I. Mary Ellenor, condemn'd for the Murther by her committed upon her Bastard Male-Infant, on the 25th day of September last. She presently confess'd, that she was Guilty: That the Child was born alive: That she threw him into the Vault, where she heard him cry: And that with a Broom-stick she kept him down, till he was quite dead. When I asked her how she could be so cruel and so hard-hearted, as to do this barbarous action; she said, The Devil had too much power over her. She mightily lamented and abhorr'd this her heinous Crime, and that which had brought her into it, viz. the Sin of Whoredom; to which, she said, she was induced by T.F. a young Man, an Apprentice to a Coach-maker, not yet out of his time, who upon his Promise of marrying her when he had served out his Prentiship, prevailed with her to commit Lewdness with him. She own'd he had to do with her several times, but protested she never knew any Man besides him in that foul carnal way. If that Young Man, who by his deluding this poor Wretch, brought such a Guilt and Misery upon her, should come to see this Paper, I would desire him to consider what he has done, and how, by his Sin of Uncleanness, he has prov'd the wicked Occasion of an innocent Infant's being murther'd, and the Murtherer's being brought to an untimely and shameful End. I spare his Name here, as being more desirous to bring him to serious Consideration and Reformation, than to Shame and Confusion. But I must needs tell him plainly, that if he does not repent and heartily pray for Grace to lead a more chaste and virtuous Life, God's Vengeance will certainly overtake him, perhaps in this World, but to be sure in the World to come. As for this unhappy Woman, she seemed to be throughly grieved for that most inhumane and bloody Fact. She was very ignorant, and could not so much as read; but yet she knew her Faults were great and deserved great Punishment. She appear'd sensible of the Enormity of her Sins of Murther and Whoredom, and acknowledg'd, that without true Repentance both of those and all other the Sins of her Life, she could not be sav'd. Therefore she express'd great grief and sorrow of Heart, and cry'd bitterly, and pray'd to God for Pardon and Forgiveness. She was (as I could perceive) unreserv'd and free in her Confession to me, and desired my Prayers; which she had. She told me, that she was not yet full 23 years of age; That she was born at Dover, and came from thence seven years ago to London, where she had liv'd all that while in several honest Families, as a Servant . She said, she ever was faithful to her Masters and Mistresses, and might have lived very happy, if she had been as honest in all other respects, as she was in Service. So she expressed her self, and greatly bewail'd her Sins, and seem'd indeed to be very penitent.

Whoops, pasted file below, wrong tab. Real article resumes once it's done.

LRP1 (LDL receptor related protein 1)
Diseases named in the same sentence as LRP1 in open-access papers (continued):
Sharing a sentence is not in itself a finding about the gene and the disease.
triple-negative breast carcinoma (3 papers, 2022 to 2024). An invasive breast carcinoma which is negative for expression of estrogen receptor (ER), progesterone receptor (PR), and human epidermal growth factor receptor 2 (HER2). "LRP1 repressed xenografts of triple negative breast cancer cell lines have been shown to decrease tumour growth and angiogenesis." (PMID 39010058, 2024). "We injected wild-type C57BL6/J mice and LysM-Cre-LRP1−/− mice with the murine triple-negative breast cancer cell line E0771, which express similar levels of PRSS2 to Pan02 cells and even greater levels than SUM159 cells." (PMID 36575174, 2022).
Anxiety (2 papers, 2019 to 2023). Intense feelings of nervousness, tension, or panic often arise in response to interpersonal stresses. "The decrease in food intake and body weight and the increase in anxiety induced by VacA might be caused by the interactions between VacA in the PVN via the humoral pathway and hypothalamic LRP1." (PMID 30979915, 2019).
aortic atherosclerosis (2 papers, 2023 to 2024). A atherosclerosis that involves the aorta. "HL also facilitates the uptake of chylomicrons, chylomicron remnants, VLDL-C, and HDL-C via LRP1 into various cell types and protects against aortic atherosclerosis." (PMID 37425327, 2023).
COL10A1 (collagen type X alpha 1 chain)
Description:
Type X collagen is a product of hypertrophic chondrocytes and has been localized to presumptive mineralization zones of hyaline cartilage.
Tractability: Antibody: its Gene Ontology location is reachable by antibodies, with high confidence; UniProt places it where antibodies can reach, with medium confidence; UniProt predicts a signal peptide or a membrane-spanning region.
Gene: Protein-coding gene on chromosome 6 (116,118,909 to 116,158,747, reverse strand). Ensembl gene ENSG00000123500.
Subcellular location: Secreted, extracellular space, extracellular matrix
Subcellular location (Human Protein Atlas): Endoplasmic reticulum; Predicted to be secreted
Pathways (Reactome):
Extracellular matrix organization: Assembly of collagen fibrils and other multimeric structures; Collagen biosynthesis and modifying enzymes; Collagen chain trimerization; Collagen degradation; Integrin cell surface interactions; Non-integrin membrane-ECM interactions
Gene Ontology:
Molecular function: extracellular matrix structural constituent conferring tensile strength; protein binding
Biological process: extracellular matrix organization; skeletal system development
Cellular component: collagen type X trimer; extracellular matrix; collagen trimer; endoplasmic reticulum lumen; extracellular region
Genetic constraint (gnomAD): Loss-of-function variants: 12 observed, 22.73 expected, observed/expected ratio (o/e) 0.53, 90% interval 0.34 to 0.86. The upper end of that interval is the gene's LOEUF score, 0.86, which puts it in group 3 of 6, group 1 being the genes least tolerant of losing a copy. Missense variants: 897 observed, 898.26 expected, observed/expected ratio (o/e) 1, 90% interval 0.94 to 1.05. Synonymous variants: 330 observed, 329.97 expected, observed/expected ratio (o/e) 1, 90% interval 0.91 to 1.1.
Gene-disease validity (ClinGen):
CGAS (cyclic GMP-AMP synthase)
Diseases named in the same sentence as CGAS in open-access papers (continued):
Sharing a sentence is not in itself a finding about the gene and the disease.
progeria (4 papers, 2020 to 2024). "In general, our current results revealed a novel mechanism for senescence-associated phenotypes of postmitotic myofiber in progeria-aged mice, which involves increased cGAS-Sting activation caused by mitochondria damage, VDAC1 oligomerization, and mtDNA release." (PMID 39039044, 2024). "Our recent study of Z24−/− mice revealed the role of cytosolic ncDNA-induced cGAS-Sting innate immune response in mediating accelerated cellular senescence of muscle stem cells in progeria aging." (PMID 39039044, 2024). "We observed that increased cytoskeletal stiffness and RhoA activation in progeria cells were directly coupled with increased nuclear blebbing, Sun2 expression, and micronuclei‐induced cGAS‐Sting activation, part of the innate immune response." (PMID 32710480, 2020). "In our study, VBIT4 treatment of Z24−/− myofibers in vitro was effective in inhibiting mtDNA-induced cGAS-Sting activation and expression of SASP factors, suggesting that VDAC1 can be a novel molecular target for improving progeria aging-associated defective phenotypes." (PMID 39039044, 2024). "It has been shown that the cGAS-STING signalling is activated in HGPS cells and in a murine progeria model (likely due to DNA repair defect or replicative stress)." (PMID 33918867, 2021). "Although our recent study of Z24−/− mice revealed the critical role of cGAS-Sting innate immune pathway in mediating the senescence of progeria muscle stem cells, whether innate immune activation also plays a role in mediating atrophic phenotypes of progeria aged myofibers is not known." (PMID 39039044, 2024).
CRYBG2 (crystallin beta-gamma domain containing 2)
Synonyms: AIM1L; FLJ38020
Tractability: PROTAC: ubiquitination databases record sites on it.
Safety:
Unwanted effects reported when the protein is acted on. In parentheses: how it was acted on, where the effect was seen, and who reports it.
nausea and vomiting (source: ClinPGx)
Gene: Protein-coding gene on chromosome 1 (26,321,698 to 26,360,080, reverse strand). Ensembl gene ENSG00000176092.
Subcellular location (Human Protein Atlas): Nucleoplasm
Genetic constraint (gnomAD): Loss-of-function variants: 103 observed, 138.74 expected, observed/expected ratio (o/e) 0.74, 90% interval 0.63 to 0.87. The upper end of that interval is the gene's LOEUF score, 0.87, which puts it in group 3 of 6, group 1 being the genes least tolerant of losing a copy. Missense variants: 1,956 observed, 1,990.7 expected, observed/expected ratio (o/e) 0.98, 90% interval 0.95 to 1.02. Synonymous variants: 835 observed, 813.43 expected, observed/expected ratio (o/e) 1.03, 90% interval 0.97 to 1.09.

II. Agatha Ashbrook, condemn'd for the Murther of her Female Bastard-Child, committed the same day on which Mary Ellenor, before mention'd, did murther hers,

viz. the 25th of September last. She was very stubborn; and would not give any particular Account of her Life. She only confess'd in general, that she was Guilty of Whoredom and Adultery, together with many other Sins. But as to the Murther which she stood condemned for, she positively deny'd it, saying, that the Child was stillborn. And being press'd to make an ingenuous and plain Confession of that her great Crime, which (if she impartially lookd into her self) she could not but be sensible, amounted to no less than wilful Murther; she answered, That what Confession she had to make, she would make it to God alone. And so she continu'd in her stiffness and obstinacy, notwithstanding the Arguments us'd, not only by my self, but by the Reverend Minister of the Parish she did belong to, who came often to visit her, to shew her the Necessity of her acknowledging her Guilt of the crying Sin for which she was both publickly condemned, and publickly to suffer. Nothing that we could lay before her in this matter, could work any thing upon her, so as to draw from her any other Confession than this, viz. That she had been a very great Sinner; and therefore GOD had justly brought her to this Condemnation. She said, she repented, and was heartily sorry, that she had not liv'd up to that Knowledge she had; for she had been well brought up by her Parents, who had given her a good Christian Education; but, to her shame and grief, she had not liv'd answerably to it.

III. John Barnes, condemned for the barbarous Murther of Ann Edgsbrook at Wapping. He said, he was about 46 years of age, born at Ottley near Ipswich in the County of Suffolk: That he was a Seaman by his Profession, and had served the Crown several Years at divers times in that Capacity; but his chief Employment had been in the Colliers that trade between Newcastle & London. He confess'd, he was guilty of Drunkenness, Whoredom and Sabbath-breaking; but of no other great Sins: And utterly deny'd the Fact for which he was condemn'd. I often press'd him to make a free Confession of it, and used all the Arguments I could to that effect; but he as often deny'd it, and persisted in that his Denial. He was stupid and heavy, and spoke but little: But what he said seem'd only to be with a design to justifie himself, and make the World believe that he was not guilty of that horrid Murther, nor (as is observ'd before) of any other great Sins, except those of Intemperance, Uncleanness and the Neglect of God's Service; which, he said, he heartily repented of, and beg'd God's Pardon for.